In 1995 Justice Souter wrote a concurring opinion in a case involving the temporary unattended display of a nongovernmental group’s cross in a public park. [xxxiii] Souter agreed that the state of Ohio could not ban this particular display, in part because it had allowed other temporary displays sponsored by nongovernmental groups in the park. At the same time, Souter emphasized that the Court must take pains to ensure that even religious speech by a nongovernmental speaker would not appear to a reasonable observer to be endorsed by the government.[xxxiv] The Court should not limit itself to looking for intentional endorsements or manipulations of the forum, Souter said. Instead, it should also consider factors like whether religious symbols dominate the forum.[xxxv] Further, Souter drew a distinction between cases involving unattended displays and remarks by citizens on government property. He said: “When an individual speaks in a public forum, it is reasonable for an observer to attribute the speech, first and foremost, to the speaker, while an unattended display (and any message it conveys) can naturally be viewed as belonging to the owner of the land on which it stands.”[xxxvi]

Like Souter, Judge Sotomayor has noted that “it is conceivable that private fixed religious displays in [public] parks could convey a mistaken impression of government sponsorship.”[xxxvii] But when she confronted an application by an individual to display a menorah temporarily in a public park, her approach differed from Souter’s in some significant ways. Where he saw possible storms on the horizon, she saw almost nothing but sunny sky. Sotomayor brushed aside attempts to distinguish cases involving oral expression on government property by religious speakers from those involving unattended religious displays.[xxxviii] Reasonable observers understand speech in public parks to be that of citizens, whether it is a spoken message or a menorah, she said. In public parks, Sotomayor wrote, “the absence of governmental sponsorship of private religious displays is strikingly clear.”[xxxix] Thus, “the existence or non-existence of accompanying secular symbols [in the park] should be of little import to the reasonable observer viewing religious displays in these quintessential public forums.”[xl] What seemed plain to Sotomayor did not seem nearly so clear to Souter.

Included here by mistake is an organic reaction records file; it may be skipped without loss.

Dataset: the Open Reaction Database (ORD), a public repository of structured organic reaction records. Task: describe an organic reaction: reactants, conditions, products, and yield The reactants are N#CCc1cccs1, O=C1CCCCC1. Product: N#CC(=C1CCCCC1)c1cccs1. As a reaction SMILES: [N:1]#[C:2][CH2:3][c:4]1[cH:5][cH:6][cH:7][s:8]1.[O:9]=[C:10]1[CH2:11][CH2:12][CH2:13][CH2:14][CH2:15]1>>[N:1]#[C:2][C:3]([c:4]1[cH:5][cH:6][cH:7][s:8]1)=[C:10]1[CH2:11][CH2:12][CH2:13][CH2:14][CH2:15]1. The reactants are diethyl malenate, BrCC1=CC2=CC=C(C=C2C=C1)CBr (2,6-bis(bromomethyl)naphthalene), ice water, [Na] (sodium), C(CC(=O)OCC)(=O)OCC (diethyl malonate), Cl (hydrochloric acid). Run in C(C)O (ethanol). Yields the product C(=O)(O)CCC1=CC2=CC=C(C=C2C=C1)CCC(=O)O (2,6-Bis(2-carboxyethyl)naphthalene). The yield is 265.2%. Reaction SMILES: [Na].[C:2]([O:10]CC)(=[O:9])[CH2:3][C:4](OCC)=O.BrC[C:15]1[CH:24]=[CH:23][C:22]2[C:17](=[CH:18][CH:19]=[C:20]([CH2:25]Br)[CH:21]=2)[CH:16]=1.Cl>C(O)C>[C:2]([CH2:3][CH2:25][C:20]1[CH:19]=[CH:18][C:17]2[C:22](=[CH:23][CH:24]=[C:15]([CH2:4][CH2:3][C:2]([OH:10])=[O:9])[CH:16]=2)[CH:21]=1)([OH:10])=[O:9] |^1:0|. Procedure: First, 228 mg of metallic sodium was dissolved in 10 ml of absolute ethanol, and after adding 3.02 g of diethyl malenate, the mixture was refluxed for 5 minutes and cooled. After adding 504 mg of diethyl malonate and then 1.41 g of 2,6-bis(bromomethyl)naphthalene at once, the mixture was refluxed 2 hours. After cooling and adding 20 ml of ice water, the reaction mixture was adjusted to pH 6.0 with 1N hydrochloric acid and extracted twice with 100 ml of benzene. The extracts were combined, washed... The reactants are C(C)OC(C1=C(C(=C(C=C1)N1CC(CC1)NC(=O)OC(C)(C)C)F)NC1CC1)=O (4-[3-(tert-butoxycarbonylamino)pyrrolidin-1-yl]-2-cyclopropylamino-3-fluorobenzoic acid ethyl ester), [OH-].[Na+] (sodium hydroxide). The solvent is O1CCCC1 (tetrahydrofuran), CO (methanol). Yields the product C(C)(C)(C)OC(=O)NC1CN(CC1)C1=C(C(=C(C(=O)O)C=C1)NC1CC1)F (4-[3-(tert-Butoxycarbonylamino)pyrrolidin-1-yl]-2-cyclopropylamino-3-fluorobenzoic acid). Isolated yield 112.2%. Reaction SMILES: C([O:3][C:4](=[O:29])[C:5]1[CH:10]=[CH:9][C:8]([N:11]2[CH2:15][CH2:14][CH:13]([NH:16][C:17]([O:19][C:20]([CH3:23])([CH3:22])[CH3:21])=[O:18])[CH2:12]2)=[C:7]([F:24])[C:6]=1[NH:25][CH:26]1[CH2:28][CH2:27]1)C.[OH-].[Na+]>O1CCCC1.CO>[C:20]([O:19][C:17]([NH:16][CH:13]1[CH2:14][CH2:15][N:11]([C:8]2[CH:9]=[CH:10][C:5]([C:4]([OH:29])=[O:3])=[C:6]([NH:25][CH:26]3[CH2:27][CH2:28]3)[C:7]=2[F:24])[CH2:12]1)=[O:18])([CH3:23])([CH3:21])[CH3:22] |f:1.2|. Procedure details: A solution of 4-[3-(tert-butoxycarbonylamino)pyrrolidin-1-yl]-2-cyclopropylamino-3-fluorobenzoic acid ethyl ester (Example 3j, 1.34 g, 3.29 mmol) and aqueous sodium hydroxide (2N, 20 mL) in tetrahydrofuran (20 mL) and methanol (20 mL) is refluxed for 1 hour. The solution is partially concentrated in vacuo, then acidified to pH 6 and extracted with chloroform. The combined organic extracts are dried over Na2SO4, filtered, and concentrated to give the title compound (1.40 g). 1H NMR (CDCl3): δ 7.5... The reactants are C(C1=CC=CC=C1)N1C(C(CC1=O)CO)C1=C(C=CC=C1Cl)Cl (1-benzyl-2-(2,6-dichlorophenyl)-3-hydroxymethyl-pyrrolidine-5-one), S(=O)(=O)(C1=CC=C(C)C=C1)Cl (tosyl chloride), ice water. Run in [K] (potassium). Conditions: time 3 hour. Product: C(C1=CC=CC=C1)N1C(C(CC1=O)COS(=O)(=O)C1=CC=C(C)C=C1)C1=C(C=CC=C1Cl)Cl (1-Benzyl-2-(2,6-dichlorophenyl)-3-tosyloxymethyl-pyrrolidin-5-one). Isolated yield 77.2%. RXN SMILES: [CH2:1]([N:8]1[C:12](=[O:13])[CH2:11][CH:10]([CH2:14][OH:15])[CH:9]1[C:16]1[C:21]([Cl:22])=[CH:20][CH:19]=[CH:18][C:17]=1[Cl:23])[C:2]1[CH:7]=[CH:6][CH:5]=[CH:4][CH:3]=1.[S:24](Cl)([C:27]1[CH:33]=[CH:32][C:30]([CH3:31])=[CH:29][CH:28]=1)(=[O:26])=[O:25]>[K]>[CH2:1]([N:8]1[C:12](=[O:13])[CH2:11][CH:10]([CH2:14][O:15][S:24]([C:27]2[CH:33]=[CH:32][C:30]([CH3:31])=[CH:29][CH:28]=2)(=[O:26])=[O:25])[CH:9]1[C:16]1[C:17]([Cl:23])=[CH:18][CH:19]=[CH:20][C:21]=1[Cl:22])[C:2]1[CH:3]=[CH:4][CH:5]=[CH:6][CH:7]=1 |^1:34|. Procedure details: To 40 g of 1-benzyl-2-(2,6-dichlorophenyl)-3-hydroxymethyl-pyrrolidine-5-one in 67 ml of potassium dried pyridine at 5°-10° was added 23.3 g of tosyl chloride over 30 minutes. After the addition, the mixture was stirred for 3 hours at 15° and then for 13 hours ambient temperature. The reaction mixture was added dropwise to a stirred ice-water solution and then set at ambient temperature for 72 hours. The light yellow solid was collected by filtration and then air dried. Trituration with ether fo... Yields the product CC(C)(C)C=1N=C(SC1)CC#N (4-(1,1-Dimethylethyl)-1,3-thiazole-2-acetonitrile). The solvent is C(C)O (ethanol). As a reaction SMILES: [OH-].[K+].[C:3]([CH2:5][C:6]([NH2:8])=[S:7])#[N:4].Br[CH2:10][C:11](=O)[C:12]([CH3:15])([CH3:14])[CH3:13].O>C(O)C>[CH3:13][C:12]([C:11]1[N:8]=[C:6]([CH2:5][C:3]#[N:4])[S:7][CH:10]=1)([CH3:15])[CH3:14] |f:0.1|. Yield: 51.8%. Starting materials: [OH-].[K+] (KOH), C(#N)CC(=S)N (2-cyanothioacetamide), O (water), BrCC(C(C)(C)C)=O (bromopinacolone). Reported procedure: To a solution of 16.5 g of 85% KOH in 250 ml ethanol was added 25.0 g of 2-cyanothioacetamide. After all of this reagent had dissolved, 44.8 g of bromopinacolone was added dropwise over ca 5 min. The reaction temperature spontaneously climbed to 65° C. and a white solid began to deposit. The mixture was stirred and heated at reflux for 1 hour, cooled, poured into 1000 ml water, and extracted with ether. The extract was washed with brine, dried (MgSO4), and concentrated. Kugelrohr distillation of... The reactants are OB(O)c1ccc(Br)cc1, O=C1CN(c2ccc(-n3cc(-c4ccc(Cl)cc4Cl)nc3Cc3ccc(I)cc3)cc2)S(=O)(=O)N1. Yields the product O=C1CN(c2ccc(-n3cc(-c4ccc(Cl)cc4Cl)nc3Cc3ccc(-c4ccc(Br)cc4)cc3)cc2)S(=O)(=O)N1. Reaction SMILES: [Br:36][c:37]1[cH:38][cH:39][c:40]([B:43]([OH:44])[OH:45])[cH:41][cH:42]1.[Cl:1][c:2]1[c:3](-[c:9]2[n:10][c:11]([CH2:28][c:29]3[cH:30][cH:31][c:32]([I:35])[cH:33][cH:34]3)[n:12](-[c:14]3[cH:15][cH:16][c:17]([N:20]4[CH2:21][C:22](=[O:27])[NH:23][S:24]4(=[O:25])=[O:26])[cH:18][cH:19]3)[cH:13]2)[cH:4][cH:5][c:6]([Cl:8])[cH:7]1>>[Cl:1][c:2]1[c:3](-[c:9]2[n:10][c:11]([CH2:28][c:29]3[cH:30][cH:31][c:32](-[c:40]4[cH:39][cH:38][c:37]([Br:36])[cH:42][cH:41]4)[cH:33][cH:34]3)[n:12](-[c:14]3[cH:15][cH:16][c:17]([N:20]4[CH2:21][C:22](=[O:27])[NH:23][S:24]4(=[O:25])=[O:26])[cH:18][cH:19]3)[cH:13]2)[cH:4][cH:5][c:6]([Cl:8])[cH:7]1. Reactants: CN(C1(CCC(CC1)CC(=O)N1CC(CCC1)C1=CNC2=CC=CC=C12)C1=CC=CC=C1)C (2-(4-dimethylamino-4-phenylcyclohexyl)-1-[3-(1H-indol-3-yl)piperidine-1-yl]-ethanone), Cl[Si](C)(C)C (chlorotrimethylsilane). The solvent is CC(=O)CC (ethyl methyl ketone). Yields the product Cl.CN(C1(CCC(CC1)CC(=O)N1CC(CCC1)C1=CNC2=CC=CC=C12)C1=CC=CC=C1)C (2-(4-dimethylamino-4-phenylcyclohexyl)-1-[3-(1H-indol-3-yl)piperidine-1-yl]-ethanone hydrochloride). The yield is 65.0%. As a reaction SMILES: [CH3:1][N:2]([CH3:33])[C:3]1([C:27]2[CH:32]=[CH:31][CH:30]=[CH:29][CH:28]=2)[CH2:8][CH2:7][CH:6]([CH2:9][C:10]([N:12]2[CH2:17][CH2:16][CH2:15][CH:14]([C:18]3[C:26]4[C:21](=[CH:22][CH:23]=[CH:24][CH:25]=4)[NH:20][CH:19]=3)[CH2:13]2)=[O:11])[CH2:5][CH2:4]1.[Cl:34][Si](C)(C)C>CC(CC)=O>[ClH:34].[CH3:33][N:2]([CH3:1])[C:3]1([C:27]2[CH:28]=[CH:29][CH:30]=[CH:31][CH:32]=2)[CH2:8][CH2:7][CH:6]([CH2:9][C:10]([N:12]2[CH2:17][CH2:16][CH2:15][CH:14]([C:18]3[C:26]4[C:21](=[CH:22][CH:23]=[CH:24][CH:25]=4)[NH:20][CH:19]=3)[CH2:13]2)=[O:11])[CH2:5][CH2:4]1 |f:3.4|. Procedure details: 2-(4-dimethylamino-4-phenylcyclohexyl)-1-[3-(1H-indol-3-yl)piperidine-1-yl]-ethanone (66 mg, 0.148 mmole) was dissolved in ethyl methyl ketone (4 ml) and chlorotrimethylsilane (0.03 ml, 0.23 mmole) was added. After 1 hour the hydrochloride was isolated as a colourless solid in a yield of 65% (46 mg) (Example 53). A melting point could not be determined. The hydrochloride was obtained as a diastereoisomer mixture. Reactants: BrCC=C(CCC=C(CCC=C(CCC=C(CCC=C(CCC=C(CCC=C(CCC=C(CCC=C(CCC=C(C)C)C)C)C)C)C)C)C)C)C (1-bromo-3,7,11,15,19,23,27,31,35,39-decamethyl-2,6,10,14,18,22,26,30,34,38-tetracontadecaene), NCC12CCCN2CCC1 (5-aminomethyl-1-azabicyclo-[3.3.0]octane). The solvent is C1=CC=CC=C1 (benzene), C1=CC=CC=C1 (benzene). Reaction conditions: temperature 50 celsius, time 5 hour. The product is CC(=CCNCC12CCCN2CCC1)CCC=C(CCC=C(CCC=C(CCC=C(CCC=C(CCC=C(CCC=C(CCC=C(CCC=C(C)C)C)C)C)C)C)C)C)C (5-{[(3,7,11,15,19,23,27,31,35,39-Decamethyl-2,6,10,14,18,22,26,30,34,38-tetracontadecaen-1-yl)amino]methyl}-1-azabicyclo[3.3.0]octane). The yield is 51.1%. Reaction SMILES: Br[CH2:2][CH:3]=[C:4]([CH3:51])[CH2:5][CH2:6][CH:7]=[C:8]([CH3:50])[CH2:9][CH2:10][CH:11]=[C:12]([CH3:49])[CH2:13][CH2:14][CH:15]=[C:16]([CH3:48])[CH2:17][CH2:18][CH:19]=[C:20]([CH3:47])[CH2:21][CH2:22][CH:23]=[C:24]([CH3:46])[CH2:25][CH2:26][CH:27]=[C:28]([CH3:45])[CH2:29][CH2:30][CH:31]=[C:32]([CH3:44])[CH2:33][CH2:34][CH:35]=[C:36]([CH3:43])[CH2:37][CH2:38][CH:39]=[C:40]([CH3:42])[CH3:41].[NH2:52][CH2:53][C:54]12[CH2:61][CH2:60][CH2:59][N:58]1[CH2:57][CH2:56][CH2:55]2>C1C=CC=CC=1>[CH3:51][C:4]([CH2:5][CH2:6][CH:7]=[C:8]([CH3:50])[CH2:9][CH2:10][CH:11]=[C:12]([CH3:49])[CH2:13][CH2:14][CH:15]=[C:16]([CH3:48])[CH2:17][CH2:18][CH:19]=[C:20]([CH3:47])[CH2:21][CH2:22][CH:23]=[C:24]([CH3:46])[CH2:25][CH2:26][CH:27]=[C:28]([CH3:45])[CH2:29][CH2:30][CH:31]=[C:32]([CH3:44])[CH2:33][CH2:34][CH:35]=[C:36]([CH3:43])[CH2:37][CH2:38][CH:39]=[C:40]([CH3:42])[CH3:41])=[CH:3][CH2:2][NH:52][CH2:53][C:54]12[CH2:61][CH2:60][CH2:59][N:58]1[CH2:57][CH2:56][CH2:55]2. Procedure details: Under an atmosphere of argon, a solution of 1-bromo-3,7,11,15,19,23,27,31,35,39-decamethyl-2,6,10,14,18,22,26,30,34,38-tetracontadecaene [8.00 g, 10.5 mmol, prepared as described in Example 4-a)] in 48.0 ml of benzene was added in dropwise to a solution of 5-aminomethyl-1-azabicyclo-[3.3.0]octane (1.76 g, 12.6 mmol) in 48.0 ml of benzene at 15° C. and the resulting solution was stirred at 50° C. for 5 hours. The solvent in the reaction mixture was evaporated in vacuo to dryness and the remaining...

Justice Souter was at least as exacting in his review of cases involving government funds and religious activities or institutions, while Judge Sotomayor apparently has not confronted these kinds of cases. Souter not only doggedly insisted that no government funding subsidize religious messages and activities, he also methodically charted his colleagues’ movement away from this interpretation of the Establishment Clause and flagged some of the new and sticky issues their posture would create, such as fights over the regulation following government funds to religious institutions. With more types of government funding flowing to more kinds of religious institutions and activities these days, these issues are sure to gain increasing prominence.

Questions for Sotomayor